I’ve been unfairly accused that my affinity towards a good kitchen scale is influenced by my current profession as a chef. Although it is true that having an accurate kitchen scale is invaluable in the kitchen, it is also very important when you are trying to lose weight.
Kitchen scale offers you an accurate measurement when you want to properly count your calories intake. Why not using cups? Well… volume based measurement for dry ingredients is notorious for being inaccurate. It is fine if you are using it for wet ingredients like milk, honey, or oil… but for cereal? Not really.
Do you need to buy a kitchen scale now? Well… not necessarily if you have already got measuring cups.
At the beginning of your weight loss program, assuming you have plenty to lose, accuracy is not as important. Why?
Say you are at the beginning of your journey, your BMR is around 1600KCal, and TDEE is probably around 2000KCal. BMR is the minimum amount of calories you need to take for your body to function, and TDEE is the approximation of calories you can spend because of your daily activities. So… to lose weight you need to set your calories allowance between those numbers. 1700KCal is a good number (+100 above BMR)
If your measurement is inaccurate, you might end up eating 1900-1950KCal a day, but it is still fine, and you still lose weight although slowly.
But when you are closer to your weight goal. Your BMR now is 1250KCal, and your TDEE is 1500KCal. You set your daily allowance at 1350KCal (+100 above BMR), you are no longer having the same 300KCal wiggle room for the inaccuracy. In fact, it’s slashed to half, so inaccuracy will end up with either you not losing weight, or gaining some without you knowing why.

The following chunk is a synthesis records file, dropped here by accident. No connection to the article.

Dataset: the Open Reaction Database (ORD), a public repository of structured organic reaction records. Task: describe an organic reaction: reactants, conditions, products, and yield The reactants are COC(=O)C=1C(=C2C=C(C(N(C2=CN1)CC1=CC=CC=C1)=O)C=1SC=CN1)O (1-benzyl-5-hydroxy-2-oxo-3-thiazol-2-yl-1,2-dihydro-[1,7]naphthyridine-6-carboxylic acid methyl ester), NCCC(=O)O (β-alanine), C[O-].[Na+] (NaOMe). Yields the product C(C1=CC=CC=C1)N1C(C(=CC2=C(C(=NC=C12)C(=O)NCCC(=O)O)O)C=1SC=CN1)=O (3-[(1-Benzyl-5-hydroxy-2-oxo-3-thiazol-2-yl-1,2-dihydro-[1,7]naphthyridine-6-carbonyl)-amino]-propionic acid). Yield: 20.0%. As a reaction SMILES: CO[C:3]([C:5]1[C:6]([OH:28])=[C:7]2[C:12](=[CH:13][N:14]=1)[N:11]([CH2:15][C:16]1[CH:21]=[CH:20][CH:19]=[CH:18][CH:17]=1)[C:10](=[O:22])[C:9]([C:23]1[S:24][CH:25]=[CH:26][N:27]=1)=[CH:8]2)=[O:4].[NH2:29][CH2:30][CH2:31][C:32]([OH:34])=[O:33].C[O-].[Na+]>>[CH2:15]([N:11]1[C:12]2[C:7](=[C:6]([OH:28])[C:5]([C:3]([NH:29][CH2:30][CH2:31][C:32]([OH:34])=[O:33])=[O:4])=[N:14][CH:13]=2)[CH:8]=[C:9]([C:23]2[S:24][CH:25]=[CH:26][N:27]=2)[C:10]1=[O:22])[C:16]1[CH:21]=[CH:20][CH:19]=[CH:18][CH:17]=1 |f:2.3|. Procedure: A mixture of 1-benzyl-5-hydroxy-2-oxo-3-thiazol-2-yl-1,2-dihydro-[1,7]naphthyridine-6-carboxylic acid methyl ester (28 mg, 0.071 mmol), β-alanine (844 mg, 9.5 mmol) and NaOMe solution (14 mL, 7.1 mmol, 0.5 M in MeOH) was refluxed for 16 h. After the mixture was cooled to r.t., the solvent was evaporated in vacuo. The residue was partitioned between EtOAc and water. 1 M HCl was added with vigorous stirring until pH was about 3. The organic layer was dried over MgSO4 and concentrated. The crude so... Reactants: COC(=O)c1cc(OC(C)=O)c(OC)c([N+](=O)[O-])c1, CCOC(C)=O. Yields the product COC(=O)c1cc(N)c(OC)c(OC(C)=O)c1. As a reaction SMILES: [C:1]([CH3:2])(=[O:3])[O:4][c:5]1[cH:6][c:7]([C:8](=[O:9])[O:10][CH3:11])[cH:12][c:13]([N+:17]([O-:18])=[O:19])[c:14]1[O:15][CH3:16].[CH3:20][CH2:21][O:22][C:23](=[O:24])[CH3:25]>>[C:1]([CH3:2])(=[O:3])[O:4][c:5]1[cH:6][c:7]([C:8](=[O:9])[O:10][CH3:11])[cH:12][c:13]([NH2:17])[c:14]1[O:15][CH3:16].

This is when a good kitchen scale matters. Good accurate digital kitchen scale to be exact.
Of course all those numbers I used are just an example, and not by any means reflecting the reality of it. In reality, you can always add exercise, which give you some more room for a glass of wine, or your city suddenly go on a lock down because of the killer virus going around which mean you have less room for that slice of pizza. Which in the end only support my argument about the importance of having a good kitchen scale in your house.
I have two digital ones, and one analogue scale which was helpful when I started but completely useless for accuracy. I also have 3 measuring jugs, 2 sets of measuring spoons… but then again, I have an uncontrollable impulse filling up my kitchen with stuff. Which… is irrelevant to the subject.
So… If you are really close to your weight goal, and it seems like that last 3 kg just won’t budge… check your kitchen scale, it might be the culprit.